Original Run: February 21st, 1992 – February 12th, 1993 (Japan)
Created by: Toei Company
Directed by: various
Written by: various
Music by: Akihiko Yoshida
Cast: Yūta Mochizuki, Seiju Umon, Hideki Fujiwara, Takumi Hashimoto, Reiko Chiba, Shiro Izumi, Machiko Soga
Toei Company, 50 Episodes, 25 Minutes (per episode)
I was never a really big fan of the Mighty Morphin Power Rangers, as it came out just after the right age for me. I had cousins that were really into it but at the time, I saw it as a poor attempt to mix Saved By The Bell with some sort of live-action Voltron versus kaiju hybrid. Sure, I was aware that it was pieced together with new footage of American actors edited into some Japanese children’s action adventure show, it just didn’t grab me. But I was also becoming a teenager in pursuit of heavier and harder stuff to watch. Although, I always thought the toys were kind of cool. And some of the monsters looked pretty sweet.
As the years went on and I wanted to expand my knowledge of tokusatsu beyond the Ultraman franchise, Johnny Sokko and His Flying Robot and the little bit of Kamen Rider stuff that I was able to see, I figured that I would give Kyōryū Sentai Zyuranger a real shot. I also thought that even though it was the sixteenth series in the long-running Super Sentai franchise, it was a good starting point, as it was the series that the original Power Rangers got its action material from.
Initially, I wasn’t sure what to expect from Zyuranger but I was pleasantly surprised by it and I’m glad I gave it a watch. It is often times cheesy and pretty ridiculous but what tokusatsu program isn’t? Especially programming generally geared towards kids?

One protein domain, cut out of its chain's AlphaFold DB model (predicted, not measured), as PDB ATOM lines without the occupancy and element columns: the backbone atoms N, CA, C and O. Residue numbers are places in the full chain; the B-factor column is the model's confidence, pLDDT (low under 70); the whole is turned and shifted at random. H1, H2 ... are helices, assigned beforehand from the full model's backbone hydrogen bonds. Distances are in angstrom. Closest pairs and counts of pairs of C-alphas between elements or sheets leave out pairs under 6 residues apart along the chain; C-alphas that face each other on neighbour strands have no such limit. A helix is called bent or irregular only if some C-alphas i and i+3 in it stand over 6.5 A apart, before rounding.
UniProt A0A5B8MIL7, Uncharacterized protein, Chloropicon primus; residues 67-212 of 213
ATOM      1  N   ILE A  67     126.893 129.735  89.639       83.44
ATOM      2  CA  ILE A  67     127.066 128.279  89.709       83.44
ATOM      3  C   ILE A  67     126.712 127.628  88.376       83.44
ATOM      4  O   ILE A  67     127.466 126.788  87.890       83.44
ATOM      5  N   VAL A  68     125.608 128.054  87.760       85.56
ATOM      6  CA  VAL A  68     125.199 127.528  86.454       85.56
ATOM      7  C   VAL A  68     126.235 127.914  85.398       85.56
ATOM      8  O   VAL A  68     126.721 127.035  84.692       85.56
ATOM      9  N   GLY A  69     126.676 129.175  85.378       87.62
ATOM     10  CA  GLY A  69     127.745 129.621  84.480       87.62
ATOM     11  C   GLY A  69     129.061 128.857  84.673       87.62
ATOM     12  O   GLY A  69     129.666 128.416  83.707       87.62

The fact is, beyond the cheese and at the heart of the series, is a really good epic tale. It was well-written and well-executed by the directors and the cast. I was pulled into a delightful world were I really felt invested in the characters, even the minor ones. The show also did a good job of staying true to certain tokusatsu tropes but still took chances and veered off into unexpected directions.
It is a better written show than its American counterpart and all the Rangers are interesting characters that don’t feel like they are forced into predetermined generic roles, ala Mighty Morphin Power Rangers.
I have since watched other Super Sentai shows, as this one was so good and I wanted to be able to see where the quality stands among its siblings. Out of the handful I have watched, Zyuranger is top notch. Not to say the others aren’t good, they are. But I can see why this one was initially chosen to spin-off into the original Power Rangers for American audiences.
In the beginning, I was unsure of this show but it quickly grew on me and I ended up flying through the fifty episodes in under two weeks.
Unlike American children’s television, Japanese tokusatsu shows aren’t afraid to tread dark territory. Kyōryū Sentai Zyuranger went to some pretty dark places at times but it came across as intelligent and well executed for the story. Often times, even as a kid, I felt like my American shows tried to handle their young audiences with too much care, too afraid to let kids experience the more serious aspects of life. Maybe Japanese kids are just raised to be a tougher lot with more awareness of all sides of life. This could also be why I seemed to gravitate more towards Japanese entertainment, as a kid, even before I realized that the stuff I liked was Japanese.
Watching Kyōryū Sentai Zyuranger was a really interesting experience. I was glad that it was my first Sentai show and it really made me a fan of the franchise overall. I have since tried to give Mighty Morphin Power Rangers a shot again but it still doesn’t do much for me. Maybe I should check out some of the more modern series to see if it was able to improve and find its footing. But side by side, if you are going to watch one or the other, Kyōryū Sentai Zyuranger is the better option, as long as you don’t mind reading subtitles for fifty episodes.